Gregory Peck’s friend, Liza Minnelli once described him as ‘the ultimate movie star’ saying ‘there’s nobody more handsome or more gentle or more romantic on the screen’. Indeed, in his day, Peck was a full-blown phenomenon. His acting career spanned six decades and produced such classics as Spellbound (1945), Gentleman’s Agreement (1947), Roman Holiday (1953), Moby Dick (1956), Cape Fear (1962), To Kill A Mockingbird (1962) (which won him an Oscar for Best Actor), The Omen (1976), and more, making him one of the most sought-after stars of his generation. Even when he was just starting out in Hollywood, Peck was signed by no fewer than four studios and got top billing from his very first big-screen appearance.
Despite the auspicious turn his career would eventually take, before he became Gregory Peck the movie star he was born Eldred Gregory Peck on April 5, 1916, in La Jolla, California, with the name ‘Eldred’ being picked by his mother seemingly at random from the phone book.
After graduating from UC Berkeley, he decided to drop his first name and headed to New York with just $195 in his pocket looking to start a career as an actor.
There is simply no talking about Peck without mention of his appearance. Everything written about him inevitably pays tribute to his rugged good looks, his lanky physique, and his sonorous voice — the full package of which was perhaps best summed up by his friend Arnold Sundgaard, who referred succinctly to Peck’s ‘splendid physical equipment’.
In these descriptions, mention of his fine dress sense is often near-to-hand. One of his co-stars, Carroll Baker, said of Peck as a young man: ‘I couldn’t keep my eyes off him. He was so tall, handsome and immaculately dressed, so charming and funny and such a perfect gentleman — he would have turned any girl’s head’. Piper Laurie, meanwhile, who acted alongside an older Peck in the early 1990s, admitted that ‘Growing up, I had been such a fan of his, seen everything he’d done and fallen in love with him. And there he was! And, of course, he remained through the years a very imposing, beautiful person, physically. He just looked so elegant. The whole package was just breathtaking’.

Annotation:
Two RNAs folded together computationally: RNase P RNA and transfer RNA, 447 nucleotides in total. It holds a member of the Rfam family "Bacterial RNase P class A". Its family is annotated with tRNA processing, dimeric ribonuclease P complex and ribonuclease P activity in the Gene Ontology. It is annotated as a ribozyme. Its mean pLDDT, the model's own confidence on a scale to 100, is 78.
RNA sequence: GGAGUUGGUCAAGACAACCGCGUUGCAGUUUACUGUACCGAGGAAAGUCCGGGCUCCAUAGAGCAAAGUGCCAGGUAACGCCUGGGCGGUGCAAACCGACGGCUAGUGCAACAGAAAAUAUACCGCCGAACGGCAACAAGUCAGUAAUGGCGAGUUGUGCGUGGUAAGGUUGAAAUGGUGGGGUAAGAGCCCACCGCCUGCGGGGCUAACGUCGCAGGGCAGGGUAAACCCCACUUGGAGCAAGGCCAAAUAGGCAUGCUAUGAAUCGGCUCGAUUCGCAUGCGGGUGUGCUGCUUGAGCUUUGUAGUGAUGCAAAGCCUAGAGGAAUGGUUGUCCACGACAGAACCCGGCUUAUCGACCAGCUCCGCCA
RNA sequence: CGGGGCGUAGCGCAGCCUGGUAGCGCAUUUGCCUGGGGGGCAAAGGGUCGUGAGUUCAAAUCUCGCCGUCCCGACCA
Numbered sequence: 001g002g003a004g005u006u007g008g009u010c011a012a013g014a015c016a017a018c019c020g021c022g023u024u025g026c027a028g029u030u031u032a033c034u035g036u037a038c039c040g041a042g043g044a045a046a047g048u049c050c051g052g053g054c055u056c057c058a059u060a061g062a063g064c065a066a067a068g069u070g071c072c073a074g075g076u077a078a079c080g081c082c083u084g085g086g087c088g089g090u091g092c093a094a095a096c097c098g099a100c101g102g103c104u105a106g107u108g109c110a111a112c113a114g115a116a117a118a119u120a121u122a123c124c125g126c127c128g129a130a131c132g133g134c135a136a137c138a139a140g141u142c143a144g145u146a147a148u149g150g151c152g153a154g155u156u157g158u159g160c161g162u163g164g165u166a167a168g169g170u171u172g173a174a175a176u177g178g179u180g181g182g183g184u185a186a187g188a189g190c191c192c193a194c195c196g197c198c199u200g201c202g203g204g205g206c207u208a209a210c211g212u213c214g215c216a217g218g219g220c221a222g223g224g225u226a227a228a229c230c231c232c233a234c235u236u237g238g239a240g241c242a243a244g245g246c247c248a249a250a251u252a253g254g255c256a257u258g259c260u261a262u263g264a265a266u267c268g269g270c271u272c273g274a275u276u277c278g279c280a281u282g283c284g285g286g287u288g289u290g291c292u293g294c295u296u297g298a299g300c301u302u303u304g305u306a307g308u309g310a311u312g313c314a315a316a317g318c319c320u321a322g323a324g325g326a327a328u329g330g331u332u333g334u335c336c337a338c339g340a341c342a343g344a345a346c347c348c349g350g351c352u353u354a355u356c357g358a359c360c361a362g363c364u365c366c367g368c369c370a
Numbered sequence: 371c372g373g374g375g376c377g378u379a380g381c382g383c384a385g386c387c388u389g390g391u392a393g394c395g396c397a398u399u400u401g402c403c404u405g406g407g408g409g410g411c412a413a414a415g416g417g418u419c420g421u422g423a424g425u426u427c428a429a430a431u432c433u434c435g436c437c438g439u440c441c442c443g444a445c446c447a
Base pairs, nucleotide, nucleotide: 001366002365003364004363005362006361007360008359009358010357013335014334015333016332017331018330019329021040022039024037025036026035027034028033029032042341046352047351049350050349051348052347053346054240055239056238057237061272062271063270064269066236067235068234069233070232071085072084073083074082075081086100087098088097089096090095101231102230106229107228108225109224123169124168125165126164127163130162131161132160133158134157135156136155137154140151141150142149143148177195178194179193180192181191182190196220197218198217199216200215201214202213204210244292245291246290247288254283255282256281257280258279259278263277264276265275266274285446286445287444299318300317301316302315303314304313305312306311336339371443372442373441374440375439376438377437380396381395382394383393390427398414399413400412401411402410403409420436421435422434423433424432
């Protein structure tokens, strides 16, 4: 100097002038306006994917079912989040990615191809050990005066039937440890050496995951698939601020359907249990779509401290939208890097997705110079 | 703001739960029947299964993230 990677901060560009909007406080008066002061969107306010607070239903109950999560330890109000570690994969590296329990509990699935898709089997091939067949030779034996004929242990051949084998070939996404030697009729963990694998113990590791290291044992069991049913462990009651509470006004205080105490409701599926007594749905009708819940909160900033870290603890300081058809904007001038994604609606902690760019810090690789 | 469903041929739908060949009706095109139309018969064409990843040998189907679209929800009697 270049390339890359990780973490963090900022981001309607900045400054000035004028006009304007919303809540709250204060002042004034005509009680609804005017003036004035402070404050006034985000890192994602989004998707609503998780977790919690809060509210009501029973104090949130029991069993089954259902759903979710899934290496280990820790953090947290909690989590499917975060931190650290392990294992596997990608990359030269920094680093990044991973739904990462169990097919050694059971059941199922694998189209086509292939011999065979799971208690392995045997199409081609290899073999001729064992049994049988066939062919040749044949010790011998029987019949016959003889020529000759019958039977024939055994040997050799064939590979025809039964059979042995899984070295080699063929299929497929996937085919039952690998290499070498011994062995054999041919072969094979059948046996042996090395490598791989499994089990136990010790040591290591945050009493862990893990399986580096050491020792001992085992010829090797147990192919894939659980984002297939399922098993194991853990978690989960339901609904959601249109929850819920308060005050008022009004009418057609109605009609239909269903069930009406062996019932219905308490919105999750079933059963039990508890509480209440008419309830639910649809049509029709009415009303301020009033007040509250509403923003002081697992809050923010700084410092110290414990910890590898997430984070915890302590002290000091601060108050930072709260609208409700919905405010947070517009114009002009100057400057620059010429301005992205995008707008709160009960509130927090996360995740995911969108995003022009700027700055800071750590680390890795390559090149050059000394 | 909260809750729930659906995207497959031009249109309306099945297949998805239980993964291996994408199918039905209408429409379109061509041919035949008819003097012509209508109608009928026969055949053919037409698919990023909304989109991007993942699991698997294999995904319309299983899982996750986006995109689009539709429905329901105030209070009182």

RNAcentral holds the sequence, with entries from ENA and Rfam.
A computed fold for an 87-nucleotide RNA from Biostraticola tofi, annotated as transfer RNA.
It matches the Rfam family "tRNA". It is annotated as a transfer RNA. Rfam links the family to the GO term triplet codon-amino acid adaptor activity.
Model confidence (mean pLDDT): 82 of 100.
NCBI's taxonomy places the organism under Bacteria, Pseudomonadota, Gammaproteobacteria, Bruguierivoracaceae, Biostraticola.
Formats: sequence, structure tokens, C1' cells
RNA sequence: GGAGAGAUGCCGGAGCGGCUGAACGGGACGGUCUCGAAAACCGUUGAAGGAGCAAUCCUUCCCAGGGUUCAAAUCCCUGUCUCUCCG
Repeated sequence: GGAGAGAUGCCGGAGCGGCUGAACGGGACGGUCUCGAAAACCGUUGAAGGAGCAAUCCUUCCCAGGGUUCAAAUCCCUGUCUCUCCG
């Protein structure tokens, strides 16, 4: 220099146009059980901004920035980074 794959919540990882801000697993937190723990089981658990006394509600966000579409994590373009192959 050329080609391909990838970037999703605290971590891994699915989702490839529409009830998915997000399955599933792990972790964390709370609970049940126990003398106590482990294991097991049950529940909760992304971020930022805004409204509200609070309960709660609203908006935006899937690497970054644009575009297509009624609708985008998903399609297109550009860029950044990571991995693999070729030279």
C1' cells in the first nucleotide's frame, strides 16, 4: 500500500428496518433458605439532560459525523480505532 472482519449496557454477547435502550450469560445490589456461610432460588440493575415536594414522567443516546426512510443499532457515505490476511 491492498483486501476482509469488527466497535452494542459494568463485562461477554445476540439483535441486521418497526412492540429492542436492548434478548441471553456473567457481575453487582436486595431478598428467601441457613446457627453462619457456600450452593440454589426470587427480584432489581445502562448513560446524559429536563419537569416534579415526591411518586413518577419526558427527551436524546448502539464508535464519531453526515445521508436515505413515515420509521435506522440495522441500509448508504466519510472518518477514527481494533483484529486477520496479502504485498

Peck’s appearance and real-life moral character equally translated to the silver screen. Despite various largely unsuccessful attempts at playing against type, Peck was typecast throughout his life. His biographer Gary Fishgall describes the actor’s inevitable on-screen persona as follows:
‘Gregory Peck […] was the man of principle driven to almost any length to do what needed to be done. As one of his costars, Lee Remick, put it, “He represented, I guess, everything kind of strong and reliable and solid.” In Gentleman’s Agreement, for example, he was a crusading journalist out to expose anti-Semitism even at the risk of his own love life. In Twelve O’Clock High, he was an Air Corps general who ruined his own mental health to whip a battle-weary bomb group into combat readiness. In Captain Horatio Hornblower, he was the skilled naval commander willing to ignore orders to pursue his own keen battle plan. Even in To Kill a Mockingbird, where he was a gentler type of hero — an attorney/father in a small Depression-era Southern town — he still risked economic ruin and ostracism from his neighbors to defend the rights of a black man.
Peck’s choice of clothing telegraphed a similar sense of quiet dignity, reliability, and resilience. Not a man particularly prone to fads or fashions, he wore a consistent set of staples throughout his life: sober tailoring, button-down collars, tweed sport coats, and flannel work shirts, accompanied more often than not by a pipe or cigarette held between his teeth.
Indeed, a connection between career and clothing dates to Peck’s earliest days working as a model for $25 a day. He proved particularly in demand for catalogue work where his personas ranged from business executives to tennis players to casually-dressed campers.
When Peck’s ship came in, however, in typically steadfast form he picked as his tailor of choice H. Huntsman & Sons on Savile Row, who have been dressing royalty, heads of industry, and stars of stage and screen for just shy of 175 years. Peck’s relationship with Huntsman started in 1953 and lasted some 50 years, culminating in 2014 with a special tweed named for the actor and an exhibit held in his honour. Over the course of Peck’s life, Huntsman made 164 garments for him, including the dinner jacket he wore when he won his Oscar, the suit he wore when receiving the Medal of Freedom at the White House, a morning coat he donned at the Royal Ascot, and countless other suits and jackets that featured in his everyday life and on screen, including bits of wardrobe in such films as To Kill A Mockingbird and The Omen — not to mention the all-important titular costume in The Man in the Gray Flannel Suit.
Even today, two decades after his death back in 2003, Peck’s influence continues. The American Film Institute, for instance, has put his portrayal of Atticus Finch at the very top of their list of heroes in film. Equally, his sartorial sway seems somehow undimmed: There are still GQ articles suggesting you tuck your necktie into your waistband à la Peck in Roman Holiday, glossy menswear books that feature him on the cover, and glasses named in his honour sold by Oliver Peoples. It appears that Gregory Peck’s simple and unassuming sense of style is every bit as immortal as the strength of his character, the dignity of his performances, and the famously agreeable cut of his jib.
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